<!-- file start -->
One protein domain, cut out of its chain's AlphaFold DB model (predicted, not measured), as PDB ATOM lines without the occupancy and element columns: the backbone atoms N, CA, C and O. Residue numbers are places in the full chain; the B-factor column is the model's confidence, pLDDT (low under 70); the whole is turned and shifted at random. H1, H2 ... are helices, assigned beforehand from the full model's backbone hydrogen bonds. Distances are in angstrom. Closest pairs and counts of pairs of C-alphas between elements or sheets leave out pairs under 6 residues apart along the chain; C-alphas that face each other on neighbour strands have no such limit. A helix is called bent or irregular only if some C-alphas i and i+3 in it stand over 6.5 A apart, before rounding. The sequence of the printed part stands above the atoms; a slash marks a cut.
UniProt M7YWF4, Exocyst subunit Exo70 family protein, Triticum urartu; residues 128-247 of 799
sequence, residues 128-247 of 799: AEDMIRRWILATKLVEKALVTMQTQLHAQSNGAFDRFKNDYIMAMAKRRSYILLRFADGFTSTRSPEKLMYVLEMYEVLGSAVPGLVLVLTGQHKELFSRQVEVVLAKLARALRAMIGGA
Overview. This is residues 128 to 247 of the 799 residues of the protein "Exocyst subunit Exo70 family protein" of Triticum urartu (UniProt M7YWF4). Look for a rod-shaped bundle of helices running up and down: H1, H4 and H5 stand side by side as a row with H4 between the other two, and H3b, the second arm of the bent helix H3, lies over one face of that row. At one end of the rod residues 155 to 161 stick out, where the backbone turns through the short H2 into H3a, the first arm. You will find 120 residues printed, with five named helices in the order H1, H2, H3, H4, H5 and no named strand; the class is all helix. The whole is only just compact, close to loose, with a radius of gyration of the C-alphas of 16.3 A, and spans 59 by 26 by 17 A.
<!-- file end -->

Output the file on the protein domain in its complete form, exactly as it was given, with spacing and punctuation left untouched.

One protein domain, cut out of its chain's AlphaFold DB model (predicted, not measured), as PDB ATOM lines without the occupancy and element columns: the backbone atoms N, CA, C and O. Residue numbers are places in the full chain; the B-factor column is the model's confidence, pLDDT (low under 70); the whole is turned and shifted at random. H1, H2 ... are helices, assigned beforehand from the full model's backbone hydrogen bonds. Distances are in angstrom. Closest pairs and counts of pairs of C-alphas between elements or sheets leave out pairs under 6 residues apart along the chain; C-alphas that face each other on neighbour strands have no such limit. A helix is called bent or irregular only if some C-alphas i and i+3 in it stand over 6.5 A apart, before rounding. The sequence of the printed part stands above the atoms; a slash marks a cut.
UniProt M7YWF4, Exocyst subunit Exo70 family protein, Triticum urartu; residues 128-247 of 799
sequence, residues 128-247 of 799: AEDMIRRWILATKLVEKALVTMQTQLHAQSNGAFDRFKNDYIMAMAKRRSYILLRFADGFTSTRSPEKLMYVLEMYEVLGSAVPGLVLVLTGQHKELFSRQVEVVLAKLARALRAMIGGA
Overview. This is residues 128 to 247 of the 799 residues of the protein "Exocyst subunit Exo70 family protein" of Triticum urartu (UniProt M7YWF4). Look for a rod-shaped bundle of helices running up and down: H1, H4 and H5 stand side by side as a row with H4 between the other two, and H3b, the second arm of the bent helix H3, lies over one face of that row. At one end of the rod residues 155 to 161 stick out, where the backbone turns through the short H2 into H3a, the first arm. You will find 120 residues printed, with five named helices in the order H1, H2, H3, H4, H5 and no named strand; the class is all helix. The whole is only just compact, close to loose, with a radius of gyration of the C-alphas of 16.3 A, and spans 59 by 26 by 17 A.